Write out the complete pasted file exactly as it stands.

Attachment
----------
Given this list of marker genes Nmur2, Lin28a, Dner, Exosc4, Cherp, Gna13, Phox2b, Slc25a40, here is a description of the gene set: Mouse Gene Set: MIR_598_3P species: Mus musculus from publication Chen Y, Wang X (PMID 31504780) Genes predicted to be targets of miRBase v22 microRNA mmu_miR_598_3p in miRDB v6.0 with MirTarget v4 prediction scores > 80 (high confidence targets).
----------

Given this list of marker genes Nmur2, Lin28a, Dner, Exosc4, Cherp, Gna13, Phox2b, Slc25a40, here is a description of the gene set: Mouse Gene Set: MIR_598_3P species: Mus musculus from publication Chen Y, Wang X (PMID 31504780) Genes predicted to be targets of miRBase v22 microRNA mmu_miR_598_3p in miRDB v6.0 with MirTarget v4 prediction scores > 80 (high confidence targets).